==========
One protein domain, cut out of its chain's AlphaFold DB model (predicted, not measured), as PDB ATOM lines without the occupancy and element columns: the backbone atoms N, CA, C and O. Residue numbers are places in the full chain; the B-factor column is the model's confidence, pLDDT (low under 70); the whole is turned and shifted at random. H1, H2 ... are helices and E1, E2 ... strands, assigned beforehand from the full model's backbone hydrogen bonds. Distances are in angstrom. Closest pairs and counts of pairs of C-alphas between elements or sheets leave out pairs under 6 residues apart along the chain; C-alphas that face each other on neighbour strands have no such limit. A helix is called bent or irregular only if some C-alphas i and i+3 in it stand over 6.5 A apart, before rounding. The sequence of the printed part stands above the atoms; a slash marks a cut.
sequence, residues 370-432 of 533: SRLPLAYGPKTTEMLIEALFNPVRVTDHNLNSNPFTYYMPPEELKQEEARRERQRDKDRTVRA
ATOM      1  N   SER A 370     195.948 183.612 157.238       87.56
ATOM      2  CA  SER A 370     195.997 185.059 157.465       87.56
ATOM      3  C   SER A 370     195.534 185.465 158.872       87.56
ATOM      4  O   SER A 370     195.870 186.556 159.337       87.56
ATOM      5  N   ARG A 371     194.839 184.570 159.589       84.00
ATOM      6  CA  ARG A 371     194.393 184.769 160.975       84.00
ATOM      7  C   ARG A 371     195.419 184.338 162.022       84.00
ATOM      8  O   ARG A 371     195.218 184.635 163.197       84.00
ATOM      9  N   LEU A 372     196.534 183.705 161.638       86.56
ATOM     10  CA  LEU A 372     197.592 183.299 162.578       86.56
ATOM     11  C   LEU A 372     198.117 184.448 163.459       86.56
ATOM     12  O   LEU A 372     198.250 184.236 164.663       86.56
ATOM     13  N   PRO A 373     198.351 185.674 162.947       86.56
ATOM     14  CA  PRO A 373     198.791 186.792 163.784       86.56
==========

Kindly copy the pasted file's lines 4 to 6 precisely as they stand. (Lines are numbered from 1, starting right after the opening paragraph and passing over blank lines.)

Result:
ATOM      3  C   SER A 370     195.534 185.465 158.872       87.56
ATOM      4  O   SER A 370     195.870 186.556 159.337       87.56
ATOM      5  N   ARG A 371     194.839 184.570 159.589       84.00